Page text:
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2014 in Review: Todd Frazier

A banner year for the Toddfather

Our Todd is an awesome Todd.
Our Todd is an awesome Todd.
Jeff Curry-USA TODAY Sports

In a year marred by injuries, Todd Frazier was one of the few bright spots in a bummer-filled season.  After a sophomore slump in 2013 where he managed a paltry .721 OPS, Frazier busted out in 2014, putting up the best season of his young career.  Frazier made his first All-Star Game, and led the team with 29 home runs, all while providing above average defense at the hot corner.

After an impressive debut in 2012 and a not so great 2013, there was some concern coming into the 2014 season as to which was the real Todd Frazier.  With another 660 PA added to the sample size, it's looking more like 2013 was the outlier.  Most of Frazier's peripherals stayed right in line with his career averages, with his BABIP regressing closer to league average at .309.  The biggest difference that Frazier saw this season was his HR/FB% spiking to 17% after posting 13.2% in 2012 and 11.7% in 2013.  Everything else, at least with batted ball and plate discipline stuff, stayed pretty much the same.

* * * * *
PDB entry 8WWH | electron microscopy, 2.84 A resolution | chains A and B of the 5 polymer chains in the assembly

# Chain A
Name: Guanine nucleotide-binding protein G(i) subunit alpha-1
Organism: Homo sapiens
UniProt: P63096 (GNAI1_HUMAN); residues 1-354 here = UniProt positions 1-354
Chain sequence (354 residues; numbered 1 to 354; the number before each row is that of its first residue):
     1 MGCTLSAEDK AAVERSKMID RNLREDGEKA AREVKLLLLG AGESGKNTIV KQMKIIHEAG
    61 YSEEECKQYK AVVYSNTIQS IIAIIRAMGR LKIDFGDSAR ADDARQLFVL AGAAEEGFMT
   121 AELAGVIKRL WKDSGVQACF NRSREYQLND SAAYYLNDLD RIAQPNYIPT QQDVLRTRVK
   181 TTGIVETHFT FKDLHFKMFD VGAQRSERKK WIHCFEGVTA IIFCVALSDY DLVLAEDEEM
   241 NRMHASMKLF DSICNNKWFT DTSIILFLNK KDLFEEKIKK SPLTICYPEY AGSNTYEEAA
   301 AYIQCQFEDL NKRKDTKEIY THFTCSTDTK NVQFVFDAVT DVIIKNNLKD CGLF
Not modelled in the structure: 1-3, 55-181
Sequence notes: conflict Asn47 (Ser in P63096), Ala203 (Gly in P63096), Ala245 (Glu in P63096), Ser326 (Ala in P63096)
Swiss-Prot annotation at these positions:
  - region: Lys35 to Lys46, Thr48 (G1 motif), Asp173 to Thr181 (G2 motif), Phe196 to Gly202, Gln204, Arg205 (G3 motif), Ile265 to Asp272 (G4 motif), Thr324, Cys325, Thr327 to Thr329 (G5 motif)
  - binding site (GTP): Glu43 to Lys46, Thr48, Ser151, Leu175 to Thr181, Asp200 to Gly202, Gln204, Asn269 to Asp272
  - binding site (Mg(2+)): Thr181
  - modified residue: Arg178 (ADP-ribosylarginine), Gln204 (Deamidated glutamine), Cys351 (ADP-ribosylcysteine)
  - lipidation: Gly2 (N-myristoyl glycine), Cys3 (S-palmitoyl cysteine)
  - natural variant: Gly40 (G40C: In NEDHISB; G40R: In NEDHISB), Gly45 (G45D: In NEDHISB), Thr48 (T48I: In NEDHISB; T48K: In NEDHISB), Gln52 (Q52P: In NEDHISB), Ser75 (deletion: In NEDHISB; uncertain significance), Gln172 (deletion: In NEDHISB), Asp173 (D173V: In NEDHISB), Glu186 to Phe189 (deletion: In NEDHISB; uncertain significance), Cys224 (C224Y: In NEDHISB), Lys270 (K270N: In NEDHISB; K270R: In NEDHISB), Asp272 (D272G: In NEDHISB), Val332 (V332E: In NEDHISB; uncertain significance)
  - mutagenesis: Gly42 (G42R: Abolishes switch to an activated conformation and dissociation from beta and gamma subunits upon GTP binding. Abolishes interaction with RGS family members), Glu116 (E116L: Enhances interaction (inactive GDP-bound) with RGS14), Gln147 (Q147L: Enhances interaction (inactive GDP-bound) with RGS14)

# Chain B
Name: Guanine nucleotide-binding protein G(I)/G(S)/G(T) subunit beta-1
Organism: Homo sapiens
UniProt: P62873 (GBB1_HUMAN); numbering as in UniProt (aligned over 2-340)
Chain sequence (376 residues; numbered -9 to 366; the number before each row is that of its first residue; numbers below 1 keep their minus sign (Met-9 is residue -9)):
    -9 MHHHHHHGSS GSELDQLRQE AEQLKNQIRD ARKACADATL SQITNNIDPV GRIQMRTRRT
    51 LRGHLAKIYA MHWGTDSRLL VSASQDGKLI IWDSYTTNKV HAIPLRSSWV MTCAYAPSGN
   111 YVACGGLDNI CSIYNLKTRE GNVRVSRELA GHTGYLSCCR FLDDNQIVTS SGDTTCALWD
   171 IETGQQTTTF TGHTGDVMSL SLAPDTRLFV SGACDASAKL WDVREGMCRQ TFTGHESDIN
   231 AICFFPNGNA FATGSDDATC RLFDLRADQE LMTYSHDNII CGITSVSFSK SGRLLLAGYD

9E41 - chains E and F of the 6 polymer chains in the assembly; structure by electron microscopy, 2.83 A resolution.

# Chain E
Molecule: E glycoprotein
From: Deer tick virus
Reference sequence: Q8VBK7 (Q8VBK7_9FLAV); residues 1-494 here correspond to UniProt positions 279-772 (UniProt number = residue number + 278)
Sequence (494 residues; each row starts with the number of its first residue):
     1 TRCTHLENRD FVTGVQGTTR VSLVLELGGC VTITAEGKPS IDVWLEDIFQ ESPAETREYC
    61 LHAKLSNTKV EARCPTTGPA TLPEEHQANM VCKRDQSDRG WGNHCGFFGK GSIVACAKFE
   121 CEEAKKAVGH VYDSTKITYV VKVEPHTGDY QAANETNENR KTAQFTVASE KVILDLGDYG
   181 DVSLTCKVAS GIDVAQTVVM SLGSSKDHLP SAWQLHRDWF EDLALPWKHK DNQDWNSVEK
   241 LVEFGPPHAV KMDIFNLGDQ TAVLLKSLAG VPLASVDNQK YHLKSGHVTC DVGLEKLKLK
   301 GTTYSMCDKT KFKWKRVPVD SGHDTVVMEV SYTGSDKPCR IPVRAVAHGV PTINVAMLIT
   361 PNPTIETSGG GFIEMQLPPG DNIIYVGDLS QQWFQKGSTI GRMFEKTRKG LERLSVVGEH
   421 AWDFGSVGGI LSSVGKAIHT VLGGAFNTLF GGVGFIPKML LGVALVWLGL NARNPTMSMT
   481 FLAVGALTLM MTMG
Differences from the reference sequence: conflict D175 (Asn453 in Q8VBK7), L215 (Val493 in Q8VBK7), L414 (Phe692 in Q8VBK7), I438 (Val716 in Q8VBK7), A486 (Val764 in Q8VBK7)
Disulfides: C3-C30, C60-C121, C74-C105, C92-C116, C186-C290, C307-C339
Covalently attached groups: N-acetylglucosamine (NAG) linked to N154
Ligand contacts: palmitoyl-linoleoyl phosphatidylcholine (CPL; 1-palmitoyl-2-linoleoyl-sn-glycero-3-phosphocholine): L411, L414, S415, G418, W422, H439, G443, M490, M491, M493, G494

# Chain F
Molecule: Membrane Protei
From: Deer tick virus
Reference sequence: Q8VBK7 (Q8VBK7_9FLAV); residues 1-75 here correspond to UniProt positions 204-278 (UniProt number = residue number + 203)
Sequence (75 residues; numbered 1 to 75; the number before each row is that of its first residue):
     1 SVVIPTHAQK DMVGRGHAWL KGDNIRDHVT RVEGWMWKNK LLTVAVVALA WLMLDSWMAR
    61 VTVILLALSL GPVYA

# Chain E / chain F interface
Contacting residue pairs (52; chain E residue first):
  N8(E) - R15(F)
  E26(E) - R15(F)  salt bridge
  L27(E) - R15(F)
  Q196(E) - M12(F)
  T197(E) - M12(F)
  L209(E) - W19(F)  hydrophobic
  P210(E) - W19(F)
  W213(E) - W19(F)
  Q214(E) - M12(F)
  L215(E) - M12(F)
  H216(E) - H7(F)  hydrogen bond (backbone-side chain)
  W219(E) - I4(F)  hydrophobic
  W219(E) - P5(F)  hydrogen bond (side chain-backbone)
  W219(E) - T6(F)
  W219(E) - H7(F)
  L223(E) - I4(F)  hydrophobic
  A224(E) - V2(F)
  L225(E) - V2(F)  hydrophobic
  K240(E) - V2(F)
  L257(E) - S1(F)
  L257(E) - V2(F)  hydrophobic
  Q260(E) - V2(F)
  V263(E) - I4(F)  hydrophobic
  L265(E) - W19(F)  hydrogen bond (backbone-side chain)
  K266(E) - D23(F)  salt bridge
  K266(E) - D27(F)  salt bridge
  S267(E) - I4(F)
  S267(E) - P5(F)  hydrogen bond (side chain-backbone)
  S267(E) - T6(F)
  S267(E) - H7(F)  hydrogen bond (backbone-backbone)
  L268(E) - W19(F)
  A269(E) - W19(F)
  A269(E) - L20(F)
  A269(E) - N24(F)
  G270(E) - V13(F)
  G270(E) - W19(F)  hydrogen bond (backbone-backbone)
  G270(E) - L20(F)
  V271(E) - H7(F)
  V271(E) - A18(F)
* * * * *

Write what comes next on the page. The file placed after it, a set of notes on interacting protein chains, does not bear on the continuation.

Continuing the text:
Digging into his splits, Frazier took advantage of his home ballpark big time in 2014.  At Great American Ballpark, the Toddfather slashed .284/.348/.525 with 20 of his 29 dingers leaving the yard in Cincinnati.  Much like the rest of the 2014 Reds, the All-Star Break was not kind to Frazier.  After OPS'ing .853 through his first 94 games, Todd had a second half swoon posting a .704 OPS in the final 64 contests.  Even more stark of a contrast was Frazier's performance in Reds wins versus Reds losses, with a .957 OPS in victories compared to just a .648 OPS in games the Reds lost.  (Whose Reds?)

Bryan Price's "run first, ask questions later" philosophy seemed to do more harm than good this season, but Frazier was another exception here.  His 20 stolen bases were second best on the team behind Billy Hamilton, with a respectable 71% success rate.  In his first three seasons, Todd had managed just 10 stolen bases combined.

Frazier's defensive numbers were down a bit this season from last, but that is partially due to being pressed to play 1B in 43 games with Votto on the shelf for the majority of the year.  His glove at 3B still passes the eye test, and the fielding metrics back that up as well.

Next year will be Frazier's first arbitration eligible season, and at age 29 he will get a substantial raise on his $600,000 salary from 2014.  It will be very interesting to see what the front office decides to do with Frazier this winter, as he'll be 32 years old when he's eligible for free agency and likely beginning the downslope of his career.  In order to get a reasonably priced deal, the team will likely have to buy out a free agent year or two.  However, if the team decides to go year-to-year and Frazier continues to put up ~5 WAR seasons, he will start to get expensive quickly.